8. Applying Human Factors Principles in Procurement of Products and Services

Facilitated by: Allison Lamsdale

Date and Time: Monday, October 4th, 2010 - 1:00pm to 5:00pm

Workshop Outline
The aim of this workshop is to describe systematic and collaborative approaches to procurement that incorporates Human Factors principles to guide selection of products and services in complex socio-technical industries.

Research has shown the benefit of Human Factors evaluations in product selection; however, many complex socio-technical industries either lack resources or a formal process to integrate Human Factors in the procurement process. How to incorporate Human Factors into procurement in the public and private sectors and creating buy-in within the organization for this process will be discussed using examples from the healthcare and power generation domains.

Who Should Attend

  • Beginner to Intermediate
  • Ergonomists interested in procurement activities & General public

9. From Evidence to Practice: Implementing Participatory Ergonomics Programs

Facilitated by: Kiera Keown, Dwayne Van Eerd, Trevor King, Judy Village

Date and Time: Monday, October 4th, 2010 - 8:00am to 12:00pm

Workshop Outline
The goal of this half-day workshop is to provide participants with tools and strategies to introduce and implement participatory ergonomics into their workplace.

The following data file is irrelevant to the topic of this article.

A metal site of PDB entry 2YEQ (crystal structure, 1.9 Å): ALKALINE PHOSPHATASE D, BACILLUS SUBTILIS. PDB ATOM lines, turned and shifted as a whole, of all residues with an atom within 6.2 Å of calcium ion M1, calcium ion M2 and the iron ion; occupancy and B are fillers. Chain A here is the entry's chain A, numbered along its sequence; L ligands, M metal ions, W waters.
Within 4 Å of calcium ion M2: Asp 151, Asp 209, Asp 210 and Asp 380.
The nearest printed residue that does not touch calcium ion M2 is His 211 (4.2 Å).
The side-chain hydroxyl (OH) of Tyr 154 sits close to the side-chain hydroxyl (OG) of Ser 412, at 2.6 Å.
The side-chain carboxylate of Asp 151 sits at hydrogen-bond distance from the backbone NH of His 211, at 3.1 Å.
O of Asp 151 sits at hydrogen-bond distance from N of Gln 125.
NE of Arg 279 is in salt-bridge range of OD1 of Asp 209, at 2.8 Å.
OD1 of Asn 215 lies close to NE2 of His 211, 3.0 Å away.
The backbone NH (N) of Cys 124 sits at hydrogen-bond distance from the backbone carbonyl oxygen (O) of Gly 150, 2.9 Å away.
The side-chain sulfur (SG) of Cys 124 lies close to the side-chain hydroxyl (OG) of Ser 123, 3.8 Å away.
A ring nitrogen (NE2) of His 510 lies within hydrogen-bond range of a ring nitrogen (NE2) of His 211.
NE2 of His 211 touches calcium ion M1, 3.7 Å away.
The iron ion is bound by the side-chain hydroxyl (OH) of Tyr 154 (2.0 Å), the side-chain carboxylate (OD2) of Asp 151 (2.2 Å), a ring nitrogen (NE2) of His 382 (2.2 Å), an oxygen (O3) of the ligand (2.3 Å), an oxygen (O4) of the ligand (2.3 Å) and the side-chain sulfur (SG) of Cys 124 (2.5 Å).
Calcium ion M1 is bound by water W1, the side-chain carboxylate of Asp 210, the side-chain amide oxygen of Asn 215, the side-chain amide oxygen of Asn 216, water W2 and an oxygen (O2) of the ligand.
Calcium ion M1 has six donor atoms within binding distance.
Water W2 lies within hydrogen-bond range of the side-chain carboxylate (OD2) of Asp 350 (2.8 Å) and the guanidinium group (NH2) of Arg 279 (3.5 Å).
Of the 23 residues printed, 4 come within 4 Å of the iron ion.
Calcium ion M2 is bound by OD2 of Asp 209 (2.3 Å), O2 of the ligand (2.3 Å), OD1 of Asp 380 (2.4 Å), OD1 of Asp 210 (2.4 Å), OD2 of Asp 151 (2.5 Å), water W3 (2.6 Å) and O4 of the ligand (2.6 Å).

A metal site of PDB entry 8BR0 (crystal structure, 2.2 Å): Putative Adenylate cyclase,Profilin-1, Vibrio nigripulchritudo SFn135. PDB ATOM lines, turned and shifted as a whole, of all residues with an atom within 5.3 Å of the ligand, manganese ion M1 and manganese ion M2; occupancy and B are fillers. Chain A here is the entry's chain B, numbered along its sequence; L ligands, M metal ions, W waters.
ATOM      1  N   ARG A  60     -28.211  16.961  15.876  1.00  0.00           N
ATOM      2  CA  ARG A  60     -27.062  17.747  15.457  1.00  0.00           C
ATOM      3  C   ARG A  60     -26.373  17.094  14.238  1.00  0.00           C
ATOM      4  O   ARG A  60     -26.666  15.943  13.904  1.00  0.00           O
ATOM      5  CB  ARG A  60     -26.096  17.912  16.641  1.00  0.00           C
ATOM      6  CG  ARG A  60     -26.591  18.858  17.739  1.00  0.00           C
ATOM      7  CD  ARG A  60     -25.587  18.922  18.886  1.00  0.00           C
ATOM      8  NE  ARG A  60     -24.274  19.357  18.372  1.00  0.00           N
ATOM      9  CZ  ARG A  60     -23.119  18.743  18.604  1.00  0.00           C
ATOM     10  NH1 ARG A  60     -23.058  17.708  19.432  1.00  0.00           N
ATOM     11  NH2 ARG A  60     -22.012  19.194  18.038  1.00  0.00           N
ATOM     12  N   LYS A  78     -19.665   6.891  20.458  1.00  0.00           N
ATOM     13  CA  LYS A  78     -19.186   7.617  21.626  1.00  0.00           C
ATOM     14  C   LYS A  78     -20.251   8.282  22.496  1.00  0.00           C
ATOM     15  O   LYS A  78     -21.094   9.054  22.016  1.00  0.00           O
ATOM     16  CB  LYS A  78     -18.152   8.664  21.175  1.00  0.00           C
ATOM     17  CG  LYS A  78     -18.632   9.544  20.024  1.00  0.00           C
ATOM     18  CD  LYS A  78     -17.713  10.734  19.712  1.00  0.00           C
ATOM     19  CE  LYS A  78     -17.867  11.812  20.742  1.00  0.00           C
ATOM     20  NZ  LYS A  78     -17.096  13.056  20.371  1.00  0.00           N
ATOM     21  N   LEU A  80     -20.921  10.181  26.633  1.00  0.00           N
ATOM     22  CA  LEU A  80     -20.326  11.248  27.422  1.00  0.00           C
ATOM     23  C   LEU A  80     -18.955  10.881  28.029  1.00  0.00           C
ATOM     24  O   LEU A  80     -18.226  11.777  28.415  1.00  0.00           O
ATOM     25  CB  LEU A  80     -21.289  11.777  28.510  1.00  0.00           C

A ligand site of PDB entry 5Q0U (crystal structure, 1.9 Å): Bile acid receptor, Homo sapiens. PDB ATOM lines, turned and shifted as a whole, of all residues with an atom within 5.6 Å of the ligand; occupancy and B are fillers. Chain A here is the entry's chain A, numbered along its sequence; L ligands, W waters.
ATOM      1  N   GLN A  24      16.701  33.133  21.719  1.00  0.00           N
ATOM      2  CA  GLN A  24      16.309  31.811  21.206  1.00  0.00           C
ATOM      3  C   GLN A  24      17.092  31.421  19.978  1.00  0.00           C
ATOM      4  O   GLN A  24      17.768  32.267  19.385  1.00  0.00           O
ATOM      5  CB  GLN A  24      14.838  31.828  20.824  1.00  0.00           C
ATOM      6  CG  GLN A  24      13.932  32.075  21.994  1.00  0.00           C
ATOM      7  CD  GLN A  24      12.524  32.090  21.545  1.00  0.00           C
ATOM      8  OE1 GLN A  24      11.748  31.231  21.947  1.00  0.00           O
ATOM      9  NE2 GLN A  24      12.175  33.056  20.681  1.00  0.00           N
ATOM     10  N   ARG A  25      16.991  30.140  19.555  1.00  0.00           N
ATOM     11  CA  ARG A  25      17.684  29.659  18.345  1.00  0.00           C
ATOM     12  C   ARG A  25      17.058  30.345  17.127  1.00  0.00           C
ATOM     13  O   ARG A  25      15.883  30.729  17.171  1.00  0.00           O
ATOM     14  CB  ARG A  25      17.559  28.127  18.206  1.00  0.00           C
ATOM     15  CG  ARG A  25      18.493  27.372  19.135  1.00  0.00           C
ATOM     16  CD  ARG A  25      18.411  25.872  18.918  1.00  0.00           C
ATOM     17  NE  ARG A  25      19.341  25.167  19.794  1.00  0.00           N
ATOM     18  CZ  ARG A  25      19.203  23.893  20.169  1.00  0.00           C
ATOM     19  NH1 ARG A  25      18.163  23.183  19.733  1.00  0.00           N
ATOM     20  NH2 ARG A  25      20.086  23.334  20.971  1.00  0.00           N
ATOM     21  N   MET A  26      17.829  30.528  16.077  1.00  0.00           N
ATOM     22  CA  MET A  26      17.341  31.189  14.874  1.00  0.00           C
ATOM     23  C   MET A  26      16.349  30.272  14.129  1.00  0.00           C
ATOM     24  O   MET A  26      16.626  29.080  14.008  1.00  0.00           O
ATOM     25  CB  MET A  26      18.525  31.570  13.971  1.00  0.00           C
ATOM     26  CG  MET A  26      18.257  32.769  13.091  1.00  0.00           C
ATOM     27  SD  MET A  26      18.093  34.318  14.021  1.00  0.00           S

Organizers will present evidence on the effectiveness of participatory ergonomics (PE) and the key barriers and facilitators to implementing successful PE programs. Drawing on the international literature about participatory ergonomics and experiences in implementing PE programs, we will provide guidance on how to overcome the main barriers to initiating and implementing a PE intervention. Participants will be provided with evidence based tools and resources to assist with implementation in their workplace. We will use examples from the literature and practice and refer to these tools and resources and how to best use them. Practical experience on PE implementation from educationally influential ergonomists will be presented. We will provide detailed information about the common elements of a PE program: guiding participants through the steps of creating teams and involving the correct people, defining responsibilities, making decisions, and providing training. This information will allow participants to feel confident implementing a PE program in their workplaces. The structure of the workshop will include presentations as well as small group activities which will allow for brainstorming of additional implementation strategies. We will encourage participants to discuss their unique situations to better address potential barriers encountered.


Who Should Attend

  • OHS managers
  • Engineers
  • Supervisors
  • OHS committee members
  • General Public
  • Beginner Level

10. Improving Success of Ergonomics Interventions by Understanding the Barriers for Change

Facilitated by: Judy Village

Date and Time: Monday, October 4th, 2010 - 1:00pm to 5:00pm

Workshop Outline
This workshop will explore reasons why ergonomic interventions are sometimes not effective within organizations. The barriers to implementation of effective ergonomics interventions are often influenced by the knowledge, attitudes, beliefs and readiness for change of workers and supervisors. For example, supervisors may believe that nothing can be done to reduce musculoskeletal injuries, or workers may believe that there is too little time and money to tackle problems. Implementing change is difficult with these barriers. The question then is: how do we determine what these attitudes and beliefs are within an organization?